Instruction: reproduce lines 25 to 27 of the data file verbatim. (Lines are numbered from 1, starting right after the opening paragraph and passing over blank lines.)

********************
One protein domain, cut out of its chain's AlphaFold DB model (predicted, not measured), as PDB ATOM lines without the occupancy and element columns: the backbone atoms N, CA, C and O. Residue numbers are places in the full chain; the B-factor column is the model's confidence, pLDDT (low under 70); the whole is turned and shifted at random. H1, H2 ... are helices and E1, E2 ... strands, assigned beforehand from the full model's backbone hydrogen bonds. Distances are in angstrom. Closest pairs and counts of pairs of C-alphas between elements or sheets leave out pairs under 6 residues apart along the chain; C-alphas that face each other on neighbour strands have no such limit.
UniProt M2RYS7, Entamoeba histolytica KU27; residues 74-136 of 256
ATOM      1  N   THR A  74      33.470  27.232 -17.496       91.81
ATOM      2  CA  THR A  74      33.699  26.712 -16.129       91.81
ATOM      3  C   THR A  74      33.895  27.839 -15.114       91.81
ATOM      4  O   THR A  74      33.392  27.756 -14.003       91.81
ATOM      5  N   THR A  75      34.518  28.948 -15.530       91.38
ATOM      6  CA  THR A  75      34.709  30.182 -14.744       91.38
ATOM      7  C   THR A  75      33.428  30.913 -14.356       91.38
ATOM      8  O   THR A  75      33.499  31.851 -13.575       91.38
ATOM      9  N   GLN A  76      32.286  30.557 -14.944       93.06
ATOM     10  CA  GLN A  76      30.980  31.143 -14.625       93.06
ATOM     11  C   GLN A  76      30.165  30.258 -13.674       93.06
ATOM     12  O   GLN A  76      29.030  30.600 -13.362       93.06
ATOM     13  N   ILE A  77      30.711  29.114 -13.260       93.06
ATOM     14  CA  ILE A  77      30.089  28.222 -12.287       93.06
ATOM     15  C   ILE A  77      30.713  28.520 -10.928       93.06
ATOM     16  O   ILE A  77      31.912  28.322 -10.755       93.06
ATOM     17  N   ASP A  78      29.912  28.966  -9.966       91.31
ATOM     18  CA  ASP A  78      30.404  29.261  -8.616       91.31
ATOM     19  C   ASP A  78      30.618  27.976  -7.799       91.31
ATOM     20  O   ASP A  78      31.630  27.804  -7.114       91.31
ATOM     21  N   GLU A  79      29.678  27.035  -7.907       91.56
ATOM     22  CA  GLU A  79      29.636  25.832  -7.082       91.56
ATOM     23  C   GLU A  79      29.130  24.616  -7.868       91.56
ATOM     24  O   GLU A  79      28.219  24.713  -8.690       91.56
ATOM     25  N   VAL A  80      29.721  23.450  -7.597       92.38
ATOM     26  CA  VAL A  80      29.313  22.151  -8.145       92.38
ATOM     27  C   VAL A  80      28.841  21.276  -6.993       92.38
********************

ATOM     24  O   GLU A  79      28.219  24.713  -8.690       91.56
ATOM     25  N   VAL A  80      29.721  23.450  -7.597       92.38
ATOM     26  CA  VAL A  80      29.313  22.151  -8.145       92.38